PMCID: PMC4776740  PMID: 25642611
2.  High-Risk Behavior and Sexually Transmitted Infections Among U.S. Active Duty Servicewomen and Veterans 
Journal of Women's Health  2012;21(11):1155-1169.
The number of women who are active duty service members or veterans of the U.S. military is increasing. Studies among young, unmarried, active duty servicewomen who are sexually active indicate a high prevalence of risky sexual behaviors, including inconsistent condom use, multiple sexual partners, and binge drinking, that lead to unintended and unsafe sex. These high-risk sexual practices likely contribute to chlamydia infection rates that are higher than the rates in the U.S. general population. Human papillomavirus (HPV) infection and cervical dysplasia may also be higher among young, active duty servicewomen. Little is known about the sexual practices and rates of sexually transmitted infections among older servicewomen and women veterans; however, women veterans with a history of sexual assault may be at high risk for HPV infection and cervical dysplasia. To address the reproductive health needs of military women, investigations into the prevalence of unsafe sexual behaviors and consequent infection among older servicewomen and women veterans are needed. Direct comparison of military and civilian women is needed to determine if servicewomen are a truly high-risk group. Additionally, subgroups of military women at greatest risk for these adverse reproductive health outcomes need to be identified.
PMCID: PMC3491632  PMID: 22994983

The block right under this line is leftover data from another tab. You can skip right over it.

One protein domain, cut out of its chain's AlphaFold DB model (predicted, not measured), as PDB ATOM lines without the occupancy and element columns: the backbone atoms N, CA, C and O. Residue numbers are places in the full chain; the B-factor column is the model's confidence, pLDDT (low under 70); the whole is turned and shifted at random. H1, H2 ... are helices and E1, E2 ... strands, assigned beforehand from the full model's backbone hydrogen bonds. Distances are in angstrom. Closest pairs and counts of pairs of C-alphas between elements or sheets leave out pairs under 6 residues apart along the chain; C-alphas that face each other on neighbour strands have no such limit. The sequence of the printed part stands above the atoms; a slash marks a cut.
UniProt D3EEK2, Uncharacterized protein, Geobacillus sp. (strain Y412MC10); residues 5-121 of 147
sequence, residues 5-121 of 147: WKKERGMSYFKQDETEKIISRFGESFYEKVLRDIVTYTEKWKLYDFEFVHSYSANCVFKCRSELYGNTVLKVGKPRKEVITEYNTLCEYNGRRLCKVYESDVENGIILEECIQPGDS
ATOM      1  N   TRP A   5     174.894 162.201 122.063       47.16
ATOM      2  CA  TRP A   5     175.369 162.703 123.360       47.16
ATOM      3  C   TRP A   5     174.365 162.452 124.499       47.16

3.  Sexual Victimization, Health Status, and VA Healthcare Utilization Among Lesbian and Bisexual OEF/OIF Veterans 
Journal of General Internal Medicine  2013;28(Suppl 2):604-608.
Many lesbian and bisexual (LB) women veterans may have been targets of victimization in the military based on their gender and presumed sexual orientation, and yet little is known regarding the health or mental health of LB veterans, nor the degree to which they feel comfortable receiving care in the VA.
The purpose of this study was to examine the prevalence of mental health and gender-specific conditions, VA healthcare satisfaction and trauma exposure among LB veterans receiving VA care compared with heterosexually-identified women veterans receiving.
Prospective cohort study of Operation Enduring Freedom/Operation Iraqi Freedom (OEF/OIF) women veterans at two large VA facilities.
Three hundred and sixty five women veterans that completed a baseline survey. Thirty-five veterans (9.6 %) identified as gay or lesbian (4.7 %), or bisexual (4.9 %).
Main Measures